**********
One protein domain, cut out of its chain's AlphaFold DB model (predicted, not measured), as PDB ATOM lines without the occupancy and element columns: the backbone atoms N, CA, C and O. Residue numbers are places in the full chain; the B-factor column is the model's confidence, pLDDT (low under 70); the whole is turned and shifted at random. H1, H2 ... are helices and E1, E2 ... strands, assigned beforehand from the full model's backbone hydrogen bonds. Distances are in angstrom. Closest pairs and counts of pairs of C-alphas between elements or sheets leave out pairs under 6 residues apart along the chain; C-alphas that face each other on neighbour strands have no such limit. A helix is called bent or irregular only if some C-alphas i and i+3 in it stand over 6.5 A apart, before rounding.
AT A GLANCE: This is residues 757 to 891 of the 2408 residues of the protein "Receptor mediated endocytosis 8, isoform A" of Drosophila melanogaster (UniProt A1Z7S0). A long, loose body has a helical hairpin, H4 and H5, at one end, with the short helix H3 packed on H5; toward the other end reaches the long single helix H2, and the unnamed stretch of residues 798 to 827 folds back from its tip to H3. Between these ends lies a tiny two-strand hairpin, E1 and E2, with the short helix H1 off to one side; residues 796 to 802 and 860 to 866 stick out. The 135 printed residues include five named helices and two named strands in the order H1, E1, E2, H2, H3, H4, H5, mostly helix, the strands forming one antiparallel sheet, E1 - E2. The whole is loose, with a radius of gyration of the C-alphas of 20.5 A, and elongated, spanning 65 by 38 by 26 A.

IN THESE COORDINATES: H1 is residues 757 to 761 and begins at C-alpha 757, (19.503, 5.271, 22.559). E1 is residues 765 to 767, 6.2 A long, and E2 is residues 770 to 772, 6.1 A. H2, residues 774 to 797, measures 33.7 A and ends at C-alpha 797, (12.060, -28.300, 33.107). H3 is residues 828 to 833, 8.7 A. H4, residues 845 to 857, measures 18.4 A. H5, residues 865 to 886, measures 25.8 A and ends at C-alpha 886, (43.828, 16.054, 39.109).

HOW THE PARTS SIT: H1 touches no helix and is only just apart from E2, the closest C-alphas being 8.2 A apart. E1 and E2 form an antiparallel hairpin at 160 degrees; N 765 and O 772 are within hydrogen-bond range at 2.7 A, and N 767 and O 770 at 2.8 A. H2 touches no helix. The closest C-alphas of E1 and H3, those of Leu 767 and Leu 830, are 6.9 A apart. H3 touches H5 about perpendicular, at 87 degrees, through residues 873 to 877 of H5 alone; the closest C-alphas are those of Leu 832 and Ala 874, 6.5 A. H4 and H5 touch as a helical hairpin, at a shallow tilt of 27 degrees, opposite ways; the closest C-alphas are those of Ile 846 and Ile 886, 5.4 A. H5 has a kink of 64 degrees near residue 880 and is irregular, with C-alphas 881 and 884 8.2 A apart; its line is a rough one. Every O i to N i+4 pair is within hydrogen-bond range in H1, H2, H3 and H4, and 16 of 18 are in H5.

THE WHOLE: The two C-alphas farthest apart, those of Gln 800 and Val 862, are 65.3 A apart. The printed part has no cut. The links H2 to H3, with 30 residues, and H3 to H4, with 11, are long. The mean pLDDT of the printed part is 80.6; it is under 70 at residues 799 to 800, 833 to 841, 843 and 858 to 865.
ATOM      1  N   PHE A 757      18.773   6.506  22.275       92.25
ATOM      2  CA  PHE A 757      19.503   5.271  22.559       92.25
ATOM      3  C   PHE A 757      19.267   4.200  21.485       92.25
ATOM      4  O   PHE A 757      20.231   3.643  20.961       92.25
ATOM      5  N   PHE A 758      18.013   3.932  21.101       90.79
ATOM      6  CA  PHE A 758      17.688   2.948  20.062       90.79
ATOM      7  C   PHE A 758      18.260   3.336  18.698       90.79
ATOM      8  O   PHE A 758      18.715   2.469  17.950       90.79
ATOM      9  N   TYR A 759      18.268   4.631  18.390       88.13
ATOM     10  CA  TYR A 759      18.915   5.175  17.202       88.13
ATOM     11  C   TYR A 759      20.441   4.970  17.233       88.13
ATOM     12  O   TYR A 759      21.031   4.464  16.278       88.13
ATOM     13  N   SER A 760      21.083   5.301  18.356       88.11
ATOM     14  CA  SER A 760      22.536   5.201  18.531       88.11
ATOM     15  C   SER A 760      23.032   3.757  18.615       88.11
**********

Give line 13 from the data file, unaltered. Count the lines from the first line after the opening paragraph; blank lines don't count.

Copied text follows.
ATOM      9  N   TYR A 759      18.268   4.631  18.390       88.13